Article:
Setting Up a Routine

Setting Up a RoutineJust as professional athletes stick to routine workouts and training programs to stay up to par with their demanding competitive environments, equine athletes require the same sort of time and commitment for developing their performance abilities.

Regardless of the discipline, having working knowledge of how to assess, monitor, and develop a horse’s strength and endurance is vital for any rider wanting to succeed in equine sports. Once you have set your goals, it's critical to design a realistic conditioning program for your horse.

When constructing your program, it is important to keep in mind:

  1. Your horse’s age, breed, and any sort of injuries/rehab requirements.
  2. The type of sport and level at which you wish to compete in.
  3. Your own fitness and commitment to training with your horse. 

Once you have established both you and your horse’s goals for the season, you can start drawing up the blueprints for how and when you will work to fulfill them.

Broadly speaking, there are three different fitness categories that should be woven into your horse’s workout schedule.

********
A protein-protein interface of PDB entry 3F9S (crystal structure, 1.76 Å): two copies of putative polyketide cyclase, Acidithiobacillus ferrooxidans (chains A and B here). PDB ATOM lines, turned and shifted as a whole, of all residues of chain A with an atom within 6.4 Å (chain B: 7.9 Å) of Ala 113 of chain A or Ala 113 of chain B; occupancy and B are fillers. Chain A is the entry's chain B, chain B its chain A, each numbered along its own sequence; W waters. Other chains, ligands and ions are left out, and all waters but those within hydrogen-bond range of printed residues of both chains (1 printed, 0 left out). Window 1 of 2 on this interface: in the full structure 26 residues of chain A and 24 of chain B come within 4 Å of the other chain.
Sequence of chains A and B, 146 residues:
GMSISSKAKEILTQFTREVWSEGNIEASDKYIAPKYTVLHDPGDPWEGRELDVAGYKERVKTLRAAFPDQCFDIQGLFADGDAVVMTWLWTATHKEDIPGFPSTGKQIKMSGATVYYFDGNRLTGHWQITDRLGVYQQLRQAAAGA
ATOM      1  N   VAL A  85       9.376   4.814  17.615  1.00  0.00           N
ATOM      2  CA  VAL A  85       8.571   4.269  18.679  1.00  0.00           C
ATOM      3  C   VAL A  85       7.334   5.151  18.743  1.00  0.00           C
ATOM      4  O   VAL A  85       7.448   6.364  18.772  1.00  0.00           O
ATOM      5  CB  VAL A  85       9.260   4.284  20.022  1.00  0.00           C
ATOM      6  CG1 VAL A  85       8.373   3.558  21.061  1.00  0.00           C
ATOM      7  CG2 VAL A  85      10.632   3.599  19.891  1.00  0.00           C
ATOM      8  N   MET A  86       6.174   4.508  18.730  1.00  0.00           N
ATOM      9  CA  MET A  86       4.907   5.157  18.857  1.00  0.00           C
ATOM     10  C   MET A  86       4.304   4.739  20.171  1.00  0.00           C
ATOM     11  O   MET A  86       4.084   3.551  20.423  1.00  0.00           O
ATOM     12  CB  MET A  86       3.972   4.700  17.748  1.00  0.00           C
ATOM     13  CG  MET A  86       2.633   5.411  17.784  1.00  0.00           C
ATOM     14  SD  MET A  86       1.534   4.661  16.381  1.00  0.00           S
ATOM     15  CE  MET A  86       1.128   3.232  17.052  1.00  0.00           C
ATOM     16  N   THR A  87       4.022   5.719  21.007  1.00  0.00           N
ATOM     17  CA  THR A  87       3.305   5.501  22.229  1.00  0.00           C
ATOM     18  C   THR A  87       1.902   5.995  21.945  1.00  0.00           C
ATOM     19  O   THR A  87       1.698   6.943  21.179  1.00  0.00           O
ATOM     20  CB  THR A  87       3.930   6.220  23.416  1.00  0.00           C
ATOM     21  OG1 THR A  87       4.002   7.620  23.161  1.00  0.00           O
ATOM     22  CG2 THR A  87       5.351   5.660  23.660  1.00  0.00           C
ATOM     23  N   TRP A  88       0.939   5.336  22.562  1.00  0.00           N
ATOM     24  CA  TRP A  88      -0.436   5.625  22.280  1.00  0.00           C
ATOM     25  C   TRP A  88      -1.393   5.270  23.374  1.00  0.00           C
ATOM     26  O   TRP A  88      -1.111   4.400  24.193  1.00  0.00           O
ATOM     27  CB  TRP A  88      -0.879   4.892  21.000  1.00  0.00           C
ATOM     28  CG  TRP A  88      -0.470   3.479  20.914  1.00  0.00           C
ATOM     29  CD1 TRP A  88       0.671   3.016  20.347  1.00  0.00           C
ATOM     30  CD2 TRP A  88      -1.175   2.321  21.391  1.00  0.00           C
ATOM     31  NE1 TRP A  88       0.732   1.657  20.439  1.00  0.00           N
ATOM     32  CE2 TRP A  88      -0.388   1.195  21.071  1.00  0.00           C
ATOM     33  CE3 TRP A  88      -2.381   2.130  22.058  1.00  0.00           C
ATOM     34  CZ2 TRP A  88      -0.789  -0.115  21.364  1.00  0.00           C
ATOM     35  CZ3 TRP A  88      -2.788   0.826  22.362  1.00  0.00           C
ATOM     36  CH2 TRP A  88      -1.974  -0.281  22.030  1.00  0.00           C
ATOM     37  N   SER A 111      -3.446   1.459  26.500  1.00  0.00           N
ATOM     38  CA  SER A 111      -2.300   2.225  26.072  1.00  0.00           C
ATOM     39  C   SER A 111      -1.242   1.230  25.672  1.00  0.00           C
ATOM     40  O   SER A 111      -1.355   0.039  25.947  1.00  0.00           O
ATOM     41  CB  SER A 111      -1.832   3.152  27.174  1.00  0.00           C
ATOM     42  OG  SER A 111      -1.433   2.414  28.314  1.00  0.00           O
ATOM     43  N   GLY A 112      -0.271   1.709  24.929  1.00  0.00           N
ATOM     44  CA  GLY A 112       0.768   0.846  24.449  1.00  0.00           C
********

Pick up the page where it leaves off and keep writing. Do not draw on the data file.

• Cardiorespiratory improves heart and lung functioning as well as the delivery of oxygen to the muscles.
    Cardiorespiratory exercises include: speed play, which focuses on controlled acceleration and partial recovery; interval training, which mixes both canter and walking exercises (ex. two minutes of canter, two minutes of walking – increasing the interval slowly to 3:3, 4:4, 5:5 minutes, etc.); and hill training, which should include walking and steady trotting up an incline (ex. trotting the first half and walking the top half).

  • Strength develops muscle endurance (specific to different equine sports).
    Strength training, for dressage and endurance horses, should focus on long duration (high repetitions) at low intensity, while jumping and western horses see greater benefits from low repetitions of high- intensity exercise. It is important to know that after an intense strength training session, many horses require two to three days of active recovery (slow distance training).

  • Suppling works toward increasing joint motion and flexibility, which in turn, reduces the risk of injury.
    Suppling exercises should take form through slow, controlled movements to the natural limit of a joint or structure (ex. carrot stretches, back lifts, and limb stretches). In contrast, dynamic suppling should focus on active muscular contraction through weight bearing, long/low stretching, trotting poles, and lateral work.

Equine exercise and breathing go hand-in-hand – a horse that is able to breathe easily will be the one to perform more efficiently.